Hunterdon County Child Custody Attorneys

While several important issues need to be resolved during a divorce, determining which parent will have custody of the children is often the primary concern.

Whether a couple shares custody of the children or one parent seeks to have sole custody, the process can become contentious if both parties cannot reach an agreeable solution. No matter the case, our Hunterdon County child custody attorneys fully understand the complex laws that govern custody issues, and we can help you find an effective solution.

What Are the Different Types of Child Custody in New Jersey?

In New Jersey, there are two types of child custody:

  • Legal custody: This determines the parents’ right to make decisions regarding their children’s education, health care, religion, and general upbringing. There are two types of legal custody, including:
    • Joint legal custody: This is the preferred outcome of custody cases since it allows both parents to participate in the children’s day-to-day activities and mutually make major decisions that impact them. Parents can also include provisions in their custody agreement that will help resolve conflicts should they arise.
    • Sole legal custody: A parent may be awarded sole legal custody if a judge finds the other parent to be unfit. According to New Jersey law, a parent is generally considered unfit if they are incapable of being responsible for the child’s basic needs, such as providing a safe home, proper nutrition, health care, and education, or they behave in a way that endangers the child’s welfare.
  • Physical custody: This determines where the child will primarily live and how much time a child spends in each parent’s home. Like legal custody, there are two types of physical custody:
    • Joint physical custody: This means that the children spend an agreed-upon amount of time with each parent. However, in many cases, one parent is known as the “parent of primary residence,” which means that the children spend more than half of the overnights in a year with that parent. The other parent is known as the “parent of alternate residence.” These designations are important when negotiating child support obligations. These designations may also be used for school attendance purposes in cases where the children’s residency is split 50/50 between parents; one parent may serve as the parent of primary residence strictly to establish the school district where the children will attend.
    • Sole physical custody: If a parent is awarded sole physical custody, it means that the children live with them most of the time and spend less than two nights per week with the noncustodial parent.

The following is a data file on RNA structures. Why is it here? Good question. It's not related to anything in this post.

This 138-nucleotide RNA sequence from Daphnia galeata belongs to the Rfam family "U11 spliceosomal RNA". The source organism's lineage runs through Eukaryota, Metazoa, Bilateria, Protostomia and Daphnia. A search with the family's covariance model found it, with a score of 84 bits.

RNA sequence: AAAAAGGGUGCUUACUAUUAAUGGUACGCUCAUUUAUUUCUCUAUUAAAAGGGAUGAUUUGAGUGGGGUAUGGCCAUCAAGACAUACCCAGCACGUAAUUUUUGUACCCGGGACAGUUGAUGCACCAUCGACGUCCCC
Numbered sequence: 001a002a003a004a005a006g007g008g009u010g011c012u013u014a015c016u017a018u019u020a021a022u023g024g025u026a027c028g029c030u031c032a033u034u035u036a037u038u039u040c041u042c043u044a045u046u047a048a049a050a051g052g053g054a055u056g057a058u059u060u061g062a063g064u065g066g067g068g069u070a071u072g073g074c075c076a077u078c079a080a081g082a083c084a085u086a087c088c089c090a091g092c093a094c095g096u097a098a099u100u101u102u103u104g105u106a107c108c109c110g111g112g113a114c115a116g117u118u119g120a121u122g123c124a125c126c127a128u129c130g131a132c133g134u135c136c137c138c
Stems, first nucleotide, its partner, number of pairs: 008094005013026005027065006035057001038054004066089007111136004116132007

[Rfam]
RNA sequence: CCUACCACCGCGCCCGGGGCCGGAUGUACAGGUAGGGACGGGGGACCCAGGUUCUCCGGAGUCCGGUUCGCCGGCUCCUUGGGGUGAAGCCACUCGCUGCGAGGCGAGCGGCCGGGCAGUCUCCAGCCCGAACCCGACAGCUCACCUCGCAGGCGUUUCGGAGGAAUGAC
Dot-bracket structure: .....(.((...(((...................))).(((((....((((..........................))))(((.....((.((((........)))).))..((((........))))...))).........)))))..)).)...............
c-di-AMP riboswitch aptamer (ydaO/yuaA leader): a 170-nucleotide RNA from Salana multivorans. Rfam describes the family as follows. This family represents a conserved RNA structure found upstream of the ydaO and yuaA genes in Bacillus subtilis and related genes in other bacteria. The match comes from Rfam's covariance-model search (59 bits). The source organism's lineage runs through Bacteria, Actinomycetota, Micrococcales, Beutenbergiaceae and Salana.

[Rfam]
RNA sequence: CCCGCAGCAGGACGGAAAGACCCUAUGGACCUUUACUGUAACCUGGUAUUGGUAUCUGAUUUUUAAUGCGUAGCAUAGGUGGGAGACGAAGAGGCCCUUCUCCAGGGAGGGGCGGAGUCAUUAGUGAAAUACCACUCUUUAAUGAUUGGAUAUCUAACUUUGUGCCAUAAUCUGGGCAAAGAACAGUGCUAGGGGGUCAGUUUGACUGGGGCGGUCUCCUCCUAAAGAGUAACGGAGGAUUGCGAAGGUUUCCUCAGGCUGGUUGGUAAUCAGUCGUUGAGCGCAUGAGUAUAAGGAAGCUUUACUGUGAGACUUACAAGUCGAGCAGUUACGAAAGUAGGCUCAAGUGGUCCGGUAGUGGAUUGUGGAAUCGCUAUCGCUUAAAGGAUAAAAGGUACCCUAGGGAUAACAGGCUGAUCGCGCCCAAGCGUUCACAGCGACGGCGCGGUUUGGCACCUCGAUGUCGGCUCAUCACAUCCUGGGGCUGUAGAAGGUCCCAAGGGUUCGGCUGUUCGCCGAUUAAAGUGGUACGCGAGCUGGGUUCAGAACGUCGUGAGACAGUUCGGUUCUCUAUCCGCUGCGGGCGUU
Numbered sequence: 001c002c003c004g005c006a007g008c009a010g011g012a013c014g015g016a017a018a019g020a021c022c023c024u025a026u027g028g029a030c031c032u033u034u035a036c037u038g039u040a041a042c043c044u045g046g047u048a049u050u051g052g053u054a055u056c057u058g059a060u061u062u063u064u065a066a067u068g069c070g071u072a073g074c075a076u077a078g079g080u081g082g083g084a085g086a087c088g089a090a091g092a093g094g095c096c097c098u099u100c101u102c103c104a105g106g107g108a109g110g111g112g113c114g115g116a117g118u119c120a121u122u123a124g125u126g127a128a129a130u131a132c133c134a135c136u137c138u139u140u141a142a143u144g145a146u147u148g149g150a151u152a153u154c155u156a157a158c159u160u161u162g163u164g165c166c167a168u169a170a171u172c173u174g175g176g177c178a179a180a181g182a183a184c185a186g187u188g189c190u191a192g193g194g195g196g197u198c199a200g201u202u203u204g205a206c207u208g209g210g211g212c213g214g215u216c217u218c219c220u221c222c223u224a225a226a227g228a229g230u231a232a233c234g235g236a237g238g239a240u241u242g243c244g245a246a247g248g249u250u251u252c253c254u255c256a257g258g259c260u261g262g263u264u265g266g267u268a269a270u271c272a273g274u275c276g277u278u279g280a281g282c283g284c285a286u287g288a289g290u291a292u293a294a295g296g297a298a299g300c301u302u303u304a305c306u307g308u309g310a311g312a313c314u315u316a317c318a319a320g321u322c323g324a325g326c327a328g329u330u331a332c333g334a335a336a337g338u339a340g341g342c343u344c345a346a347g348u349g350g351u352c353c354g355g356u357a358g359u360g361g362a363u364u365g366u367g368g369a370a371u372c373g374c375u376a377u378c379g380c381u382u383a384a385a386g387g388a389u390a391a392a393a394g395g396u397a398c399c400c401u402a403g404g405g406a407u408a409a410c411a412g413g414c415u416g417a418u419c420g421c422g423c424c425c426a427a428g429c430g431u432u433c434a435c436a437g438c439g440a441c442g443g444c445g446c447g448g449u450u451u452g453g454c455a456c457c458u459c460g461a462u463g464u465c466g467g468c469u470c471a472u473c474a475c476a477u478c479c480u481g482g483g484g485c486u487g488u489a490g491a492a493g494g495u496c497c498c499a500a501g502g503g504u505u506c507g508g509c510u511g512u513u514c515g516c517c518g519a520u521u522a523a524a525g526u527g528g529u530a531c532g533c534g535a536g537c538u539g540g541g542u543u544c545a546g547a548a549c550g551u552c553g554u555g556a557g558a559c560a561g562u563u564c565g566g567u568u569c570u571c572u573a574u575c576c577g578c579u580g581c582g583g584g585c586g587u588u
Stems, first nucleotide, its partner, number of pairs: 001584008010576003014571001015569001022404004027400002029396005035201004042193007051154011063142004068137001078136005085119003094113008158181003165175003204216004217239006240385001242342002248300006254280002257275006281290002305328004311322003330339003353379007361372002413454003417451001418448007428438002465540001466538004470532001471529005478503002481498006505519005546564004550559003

There is a presumption in New Jersey that parties will have joint legal custody, thereby sharing in major decisions. However, the extent of parental involvement may vary. In rare circumstances, sole legal custody may be warranted.

Every case is different, and numerous factors are examined before the Judge makes a final decision regarding custody.

What Factors Do Judges Consider When Making Child Custody Decisions?

When making decisions about child custody, the children’s best interests are always the top priority. If a parent is considered unfit, it will impact the outcome of the custody Order. The Court will consider the following factors, among others, before ruling on child custody:

  • The parents’ ability to communicate respectfully and cooperate in important matters that impact the child.
  • The parents’ willingness to accept custody.
  • The relationship between the child and their parents.
  • History of domestic violence or abuse.
  • Stability of the home environment of each parent.
  • Whether the children’s educational needs are being met.
  • The proximity of both parents’ homes to each other’s.
  • The parents’ employment responsibilities and how they impact the children.

Can a Child Custody Order Be Modified?

Once a final custody Order has been issued, it will generally be in effect until the child turns 18, or is no longer attending school. However, some circumstances may warrant modifying the existing child custody Order. For example, if one parent gets a new job, they may need to modify the custody arrangement so that it works with their new schedule.

A Consent Order may be filed, where both parties agree to the changes and present the agreement to the Court. If the Judge approves the changes, the modification will be incorporated into the record. If the parents cannot reach an agreement about the custody modification, the parent requesting the change must file a motion with the Court to modify the prior Order. The parent must also demonstrate a substantial change in circumstances that warrant modification. Possible examples include the following:

  • A parent has become physically or emotionally abusive.
  • One or both parents have relocated.
  • The child’s education has been negatively impacted.
  • The child’s needs have changed as they have gotten older.
  • A parent refuses to comply with the existing custody Order.

If you and your spouse, or child’s other parent, have custody issues that need to be resolved, the attorneys of Lepp, Mayrides & Eaton, LLC can help. We can work to negotiate the best possible custody agreement.

Hunterdon County Child Custody Attorneys at Lepp, Mayrides & Eaton, LLC, Can Help Work Towards the Best Possible Solution in Your Custody Case

The experienced Hunterdon County child custody attorneys at Lepp, Mayrides & Eaton, LLC can help you with your custody matter. Call us at 908-800-7676 or contact us online to schedule a consultation. 

Located in Somerville, New Jersey, our attorneys serve clients throughout Central New Jersey, including those in Somerset County, Hunterdon County, Warren County, Morris County, Mercer County, Monmouth County, Union County, and Middlesex County.